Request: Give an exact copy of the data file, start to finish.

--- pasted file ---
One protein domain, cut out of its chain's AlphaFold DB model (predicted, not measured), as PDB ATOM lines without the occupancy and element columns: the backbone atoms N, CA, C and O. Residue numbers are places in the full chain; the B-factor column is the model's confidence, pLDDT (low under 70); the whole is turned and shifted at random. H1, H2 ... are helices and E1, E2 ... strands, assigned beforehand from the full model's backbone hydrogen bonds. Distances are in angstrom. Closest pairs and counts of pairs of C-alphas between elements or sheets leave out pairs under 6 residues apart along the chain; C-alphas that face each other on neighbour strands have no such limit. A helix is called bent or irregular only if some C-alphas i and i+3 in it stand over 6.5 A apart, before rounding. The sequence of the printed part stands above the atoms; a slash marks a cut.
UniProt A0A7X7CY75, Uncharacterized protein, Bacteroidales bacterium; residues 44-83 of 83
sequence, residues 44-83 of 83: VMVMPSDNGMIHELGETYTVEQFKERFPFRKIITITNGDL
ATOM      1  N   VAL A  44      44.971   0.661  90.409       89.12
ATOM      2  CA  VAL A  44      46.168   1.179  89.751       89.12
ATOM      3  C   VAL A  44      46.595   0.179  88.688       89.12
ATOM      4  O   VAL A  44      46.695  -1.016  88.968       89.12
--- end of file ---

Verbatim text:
One protein domain, cut out of its chain's AlphaFold DB model (predicted, not measured), as PDB ATOM lines without the occupancy and element columns: the backbone atoms N, CA, C and O. Residue numbers are places in the full chain; the B-factor column is the model's confidence, pLDDT (low under 70); the whole is turned and shifted at random. H1, H2 ... are helices and E1, E2 ... strands, assigned beforehand from the full model's backbone hydrogen bonds. Distances are in angstrom. Closest pairs and counts of pairs of C-alphas between elements or sheets leave out pairs under 6 residues apart along the chain; C-alphas that face each other on neighbour strands have no such limit. A helix is called bent or irregular only if some C-alphas i and i+3 in it stand over 6.5 A apart, before rounding. The sequence of the printed part stands above the atoms; a slash marks a cut.
UniProt A0A7X7CY75, Uncharacterized protein, Bacteroidales bacterium; residues 44-83 of 83
sequence, residues 44-83 of 83: VMVMPSDNGMIHELGETYTVEQFKERFPFRKIITITNGDL
ATOM      1  N   VAL A  44      44.971   0.661  90.409       89.12
ATOM      2  CA  VAL A  44      46.168   1.179  89.751       89.12
ATOM      3  C   VAL A  44      46.595   0.179  88.688       89.12
ATOM      4  O   VAL A  44      46.695  -1.016  88.968       89.12